Carbon pricing in Latin America: far from being an effective instrument

To face social and environmental problems generated by fossil energies, market-based solutions have emerged to tackle these challenges on a broader scale. These proposals are often also framed as a “green” approach to economic growth. They include e.g. regulatory disincentives for emitting CO2 through a form of carbon pricing or more specifically, emissions trading systems (ETS) and carbon taxes. Although their rationale sounds adequate, their design and implementation are flawed from different points of views and subsequently result in a minimal decrease of CO2 emissions. The following analysis will focus on the main causes of this (political) deficiency with a focus on Latin America. Maximiliano Proaño has the details.

Emissions cause external costs the public has to pay. (CC BY 2.0, Sebastian Landgren Lyng )

 The role of carbon pricing

Carbon pricing has been defined as: “an instrument that captures the external costs of greenhouse gas (GHG) emissions—the costs of emissions that the public pays for, such as damage to crops, health care costs from heat waves and droughts, and loss of property from flooding and sea level rise—and ties them to their sources through a price, usually in the form of a price on the carbon dioxide (CO2) emitted”. The two more common carbon pricing approaches are emissions trading system (ETS) and carbon taxation. ETS is “a system where emitters can trade emission units to meet their emission targets”. A carbon tax “directly sets a price on carbon by defining an explicit tax rate on GHG emissions or—more commonly—on the carbon content of fossil fuels”, according to a definition by the World Bank.

As the World Bank assesses in the same dashboard, carbon pricing is an extensively used instrument in Europe. However, only 30 countries around the world have adopted any model of carbon taxes and 31 countries have ETS. In Latin America, only Argentina, Chile, Colombia and Mexico have a carbon tax, and none use ETS.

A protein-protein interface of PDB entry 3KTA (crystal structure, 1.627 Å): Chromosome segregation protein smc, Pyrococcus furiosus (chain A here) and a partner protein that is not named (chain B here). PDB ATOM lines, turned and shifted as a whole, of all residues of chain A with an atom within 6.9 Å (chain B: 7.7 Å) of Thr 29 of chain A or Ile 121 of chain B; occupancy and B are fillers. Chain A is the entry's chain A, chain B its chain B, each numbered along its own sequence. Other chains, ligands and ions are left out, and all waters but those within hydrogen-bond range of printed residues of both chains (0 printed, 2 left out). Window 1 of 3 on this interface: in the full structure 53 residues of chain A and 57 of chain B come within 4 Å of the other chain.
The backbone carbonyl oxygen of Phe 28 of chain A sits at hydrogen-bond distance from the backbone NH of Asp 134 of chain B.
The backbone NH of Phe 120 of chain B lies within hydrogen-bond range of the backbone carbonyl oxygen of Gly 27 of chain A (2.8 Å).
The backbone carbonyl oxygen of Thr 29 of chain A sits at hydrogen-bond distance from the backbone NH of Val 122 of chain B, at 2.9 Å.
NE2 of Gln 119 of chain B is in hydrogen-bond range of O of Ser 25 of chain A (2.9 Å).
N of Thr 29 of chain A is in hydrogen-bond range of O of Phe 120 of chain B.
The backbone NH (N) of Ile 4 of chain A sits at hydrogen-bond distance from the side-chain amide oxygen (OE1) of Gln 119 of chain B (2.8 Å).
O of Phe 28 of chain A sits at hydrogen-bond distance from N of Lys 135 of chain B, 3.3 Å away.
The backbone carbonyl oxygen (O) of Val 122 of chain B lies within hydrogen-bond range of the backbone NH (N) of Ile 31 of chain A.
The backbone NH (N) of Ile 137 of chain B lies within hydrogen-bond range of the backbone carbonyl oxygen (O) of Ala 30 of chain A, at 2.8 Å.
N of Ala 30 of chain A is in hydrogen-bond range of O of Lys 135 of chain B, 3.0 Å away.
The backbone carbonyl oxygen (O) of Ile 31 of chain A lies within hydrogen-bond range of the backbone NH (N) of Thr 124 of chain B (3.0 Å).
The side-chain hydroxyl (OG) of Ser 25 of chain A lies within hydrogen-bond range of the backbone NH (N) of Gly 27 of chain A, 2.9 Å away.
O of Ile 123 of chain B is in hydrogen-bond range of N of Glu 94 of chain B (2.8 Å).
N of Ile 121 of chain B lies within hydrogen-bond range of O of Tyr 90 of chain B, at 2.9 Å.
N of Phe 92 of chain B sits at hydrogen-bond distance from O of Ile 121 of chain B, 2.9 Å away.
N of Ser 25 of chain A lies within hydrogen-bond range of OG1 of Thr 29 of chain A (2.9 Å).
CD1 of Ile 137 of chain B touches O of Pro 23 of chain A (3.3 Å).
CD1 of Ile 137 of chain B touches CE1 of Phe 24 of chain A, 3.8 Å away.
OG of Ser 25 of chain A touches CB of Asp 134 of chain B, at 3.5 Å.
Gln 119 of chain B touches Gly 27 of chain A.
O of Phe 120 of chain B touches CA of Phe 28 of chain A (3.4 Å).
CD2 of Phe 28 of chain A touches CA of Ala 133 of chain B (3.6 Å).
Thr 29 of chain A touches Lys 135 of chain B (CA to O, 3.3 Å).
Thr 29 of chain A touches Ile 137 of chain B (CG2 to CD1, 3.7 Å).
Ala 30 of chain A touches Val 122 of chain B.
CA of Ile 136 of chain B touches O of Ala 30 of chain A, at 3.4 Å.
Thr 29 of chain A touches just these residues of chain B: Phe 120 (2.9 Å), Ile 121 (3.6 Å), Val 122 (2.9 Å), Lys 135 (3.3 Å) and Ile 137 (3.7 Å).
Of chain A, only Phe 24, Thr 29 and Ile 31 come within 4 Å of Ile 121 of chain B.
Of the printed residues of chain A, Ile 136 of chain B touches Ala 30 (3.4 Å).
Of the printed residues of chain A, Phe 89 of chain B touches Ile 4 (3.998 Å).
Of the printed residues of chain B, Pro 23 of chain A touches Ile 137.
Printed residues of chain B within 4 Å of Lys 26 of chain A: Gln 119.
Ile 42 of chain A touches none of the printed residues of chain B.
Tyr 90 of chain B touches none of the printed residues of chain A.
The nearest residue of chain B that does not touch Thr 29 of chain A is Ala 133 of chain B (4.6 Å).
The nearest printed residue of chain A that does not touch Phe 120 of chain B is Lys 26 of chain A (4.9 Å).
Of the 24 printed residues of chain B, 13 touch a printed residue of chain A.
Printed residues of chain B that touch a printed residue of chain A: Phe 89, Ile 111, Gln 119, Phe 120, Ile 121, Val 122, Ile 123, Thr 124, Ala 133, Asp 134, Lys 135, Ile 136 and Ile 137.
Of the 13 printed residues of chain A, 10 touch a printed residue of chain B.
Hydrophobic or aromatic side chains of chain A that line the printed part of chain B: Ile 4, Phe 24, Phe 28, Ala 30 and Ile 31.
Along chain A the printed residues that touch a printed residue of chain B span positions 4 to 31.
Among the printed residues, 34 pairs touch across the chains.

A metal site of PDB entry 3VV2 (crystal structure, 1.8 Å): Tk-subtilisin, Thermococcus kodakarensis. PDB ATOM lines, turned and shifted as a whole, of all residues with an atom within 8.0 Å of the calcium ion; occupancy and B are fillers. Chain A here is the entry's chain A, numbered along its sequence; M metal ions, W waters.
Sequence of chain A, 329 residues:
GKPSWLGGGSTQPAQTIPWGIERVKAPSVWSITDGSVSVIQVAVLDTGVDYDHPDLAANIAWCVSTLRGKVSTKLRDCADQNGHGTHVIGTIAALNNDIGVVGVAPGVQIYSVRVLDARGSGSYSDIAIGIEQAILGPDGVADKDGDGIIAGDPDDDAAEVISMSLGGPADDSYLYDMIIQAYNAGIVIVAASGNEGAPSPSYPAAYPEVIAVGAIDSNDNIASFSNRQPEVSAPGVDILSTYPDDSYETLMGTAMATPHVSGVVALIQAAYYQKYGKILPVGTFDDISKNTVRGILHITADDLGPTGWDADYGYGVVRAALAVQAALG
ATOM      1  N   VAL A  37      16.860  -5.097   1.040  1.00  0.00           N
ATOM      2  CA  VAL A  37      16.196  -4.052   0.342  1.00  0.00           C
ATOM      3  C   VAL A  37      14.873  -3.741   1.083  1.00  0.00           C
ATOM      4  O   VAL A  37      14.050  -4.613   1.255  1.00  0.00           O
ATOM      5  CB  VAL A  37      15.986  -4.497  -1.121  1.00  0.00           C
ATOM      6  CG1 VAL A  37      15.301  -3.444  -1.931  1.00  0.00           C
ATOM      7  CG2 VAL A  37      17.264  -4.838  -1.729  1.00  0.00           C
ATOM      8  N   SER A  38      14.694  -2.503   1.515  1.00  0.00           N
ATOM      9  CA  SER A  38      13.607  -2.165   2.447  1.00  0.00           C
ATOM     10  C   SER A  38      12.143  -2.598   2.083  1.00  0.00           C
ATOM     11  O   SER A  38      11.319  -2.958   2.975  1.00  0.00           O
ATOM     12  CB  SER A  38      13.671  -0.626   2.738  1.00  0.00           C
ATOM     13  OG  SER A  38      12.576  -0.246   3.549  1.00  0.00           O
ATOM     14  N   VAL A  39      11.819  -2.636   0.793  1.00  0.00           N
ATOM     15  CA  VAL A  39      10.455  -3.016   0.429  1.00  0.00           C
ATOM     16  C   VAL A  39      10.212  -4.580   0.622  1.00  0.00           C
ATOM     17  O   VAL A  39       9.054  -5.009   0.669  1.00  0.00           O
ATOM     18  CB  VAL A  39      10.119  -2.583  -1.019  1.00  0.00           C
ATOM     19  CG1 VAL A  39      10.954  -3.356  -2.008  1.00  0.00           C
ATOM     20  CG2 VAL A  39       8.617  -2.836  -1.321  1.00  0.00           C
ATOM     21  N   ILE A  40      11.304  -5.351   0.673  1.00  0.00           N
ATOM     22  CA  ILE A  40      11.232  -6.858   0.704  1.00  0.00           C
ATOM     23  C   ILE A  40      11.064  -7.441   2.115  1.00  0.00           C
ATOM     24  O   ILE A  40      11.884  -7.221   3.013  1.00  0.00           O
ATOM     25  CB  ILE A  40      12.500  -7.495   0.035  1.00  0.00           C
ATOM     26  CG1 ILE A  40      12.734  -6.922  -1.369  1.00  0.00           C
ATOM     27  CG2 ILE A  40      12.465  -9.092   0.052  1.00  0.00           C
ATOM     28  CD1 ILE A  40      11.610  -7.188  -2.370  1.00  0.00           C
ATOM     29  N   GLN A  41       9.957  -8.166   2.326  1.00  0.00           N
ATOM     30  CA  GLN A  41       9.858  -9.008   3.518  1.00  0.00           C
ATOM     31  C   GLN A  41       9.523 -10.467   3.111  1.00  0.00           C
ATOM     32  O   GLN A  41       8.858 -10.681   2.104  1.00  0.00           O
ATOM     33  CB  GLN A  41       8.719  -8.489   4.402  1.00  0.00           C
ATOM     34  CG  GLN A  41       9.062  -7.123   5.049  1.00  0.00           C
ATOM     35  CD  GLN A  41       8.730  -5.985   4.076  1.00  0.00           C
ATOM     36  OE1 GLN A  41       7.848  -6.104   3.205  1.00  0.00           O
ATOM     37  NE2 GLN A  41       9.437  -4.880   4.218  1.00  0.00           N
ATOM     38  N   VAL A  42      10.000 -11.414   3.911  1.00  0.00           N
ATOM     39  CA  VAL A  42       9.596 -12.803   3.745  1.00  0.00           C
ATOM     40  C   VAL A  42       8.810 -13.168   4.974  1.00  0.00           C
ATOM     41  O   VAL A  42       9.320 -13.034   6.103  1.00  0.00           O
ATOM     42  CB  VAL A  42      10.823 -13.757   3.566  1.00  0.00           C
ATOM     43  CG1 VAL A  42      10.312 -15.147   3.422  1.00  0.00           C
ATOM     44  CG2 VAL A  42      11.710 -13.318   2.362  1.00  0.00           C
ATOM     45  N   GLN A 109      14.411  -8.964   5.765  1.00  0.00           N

National tax systems can play an important redistributive role either to generate incentives to certain economic activities or to discourage others, for example when these activities produce economic, social and/or environmental negative effects. However, in the case of the carbon taxes, the majority of the few countries which apply them in Latin America have set a very low tax rate. That way, they clash with their original intentions and do not actually discourage economic activities that are high in CO2 emissions, coming for instance from burning fossil fuels in thermoelectric plants. As stated by Joseph Stiglitz and Nicholas Stern, co-chairs of the High-Level Commission on Carbon Prices, adequate carbon taxes are key for a successful implementation of the Paris Agreement. According to them, the price of coal should fluctuate between US$40-80 per ton of CO2(tCO2e) in 2020 and US$50-100/tCO2e in 2030. Analysts from the International Monetary Fund have stated that “a carbon price floor of $50 and $25 a ton in 2030 for advanced and developing G20 countries respectively would reduce emissions 100 percent more than countries’ current commitments in the 2015 Paris Agreement on Climate Change”.


Carbon taxes in Latin America